This Here Now: Japanese Building and the Architecture of the Individual by University of Hawaiʻi at Mānoa Assistant Professor of Architecture Kevin Nute, shows how buildings in general can help us both affirm and transcend our individuality.
This Here Now explores how traditional Japanese buildings acknowledge unique materials, objects and events, and argues that the built recognition of singular phenomena can serve to affirm the individuality of all being, including our own. The book also explains how buildings can help us overcome our separateness by enabling us to share the normally subjective experiences of this, here and now.
“I wanted to show that our built surroundings can help to affirm the nature of being in general, and our own in particular,” said Nute. “I hope that readers will gain an understanding that all being, including our own, is individual: a combination of shared and unique characteristics that makes each of us both inherently valuable and interdependent.”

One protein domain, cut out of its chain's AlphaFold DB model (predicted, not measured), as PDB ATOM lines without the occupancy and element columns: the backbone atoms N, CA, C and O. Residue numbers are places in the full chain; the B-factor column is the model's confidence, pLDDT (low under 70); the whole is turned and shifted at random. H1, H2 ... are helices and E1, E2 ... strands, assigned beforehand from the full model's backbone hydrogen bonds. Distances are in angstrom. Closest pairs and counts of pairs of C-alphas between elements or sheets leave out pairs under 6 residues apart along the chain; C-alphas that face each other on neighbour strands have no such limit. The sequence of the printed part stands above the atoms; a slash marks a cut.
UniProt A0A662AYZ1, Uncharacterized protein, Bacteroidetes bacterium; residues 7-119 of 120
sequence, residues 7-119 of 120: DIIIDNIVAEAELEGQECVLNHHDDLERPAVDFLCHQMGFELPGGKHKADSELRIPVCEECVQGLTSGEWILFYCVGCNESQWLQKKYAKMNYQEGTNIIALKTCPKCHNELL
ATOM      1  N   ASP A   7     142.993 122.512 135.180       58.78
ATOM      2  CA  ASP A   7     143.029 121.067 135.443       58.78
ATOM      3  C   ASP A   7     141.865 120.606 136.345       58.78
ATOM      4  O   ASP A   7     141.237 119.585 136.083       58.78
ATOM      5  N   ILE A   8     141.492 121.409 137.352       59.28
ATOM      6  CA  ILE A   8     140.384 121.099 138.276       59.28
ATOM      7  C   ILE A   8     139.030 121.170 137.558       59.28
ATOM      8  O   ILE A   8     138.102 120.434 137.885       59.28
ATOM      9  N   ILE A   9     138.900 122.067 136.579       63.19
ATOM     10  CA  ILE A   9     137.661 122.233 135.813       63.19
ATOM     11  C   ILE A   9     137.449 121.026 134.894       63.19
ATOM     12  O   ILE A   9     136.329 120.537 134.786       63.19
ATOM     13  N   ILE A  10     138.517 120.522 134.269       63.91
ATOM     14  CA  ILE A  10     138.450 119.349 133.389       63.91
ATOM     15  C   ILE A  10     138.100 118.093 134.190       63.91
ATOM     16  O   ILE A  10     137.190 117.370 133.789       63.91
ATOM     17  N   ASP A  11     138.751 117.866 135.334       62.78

Prior to joining UH Mānoa in 2019, he was a professor of architecture at the University of Oregon, and previously an associate professor at a national university in Japan.
His other books include Naturally Animated Architecture, John Yeon and the Landscape Arts of China and Japan, Place, Time and Being in Japanese Architecture, and Frank Lloyd Wright and Japan.
This Here Now is published by World Scientific, publishers of the Nobel Lectures, and can be purchased online.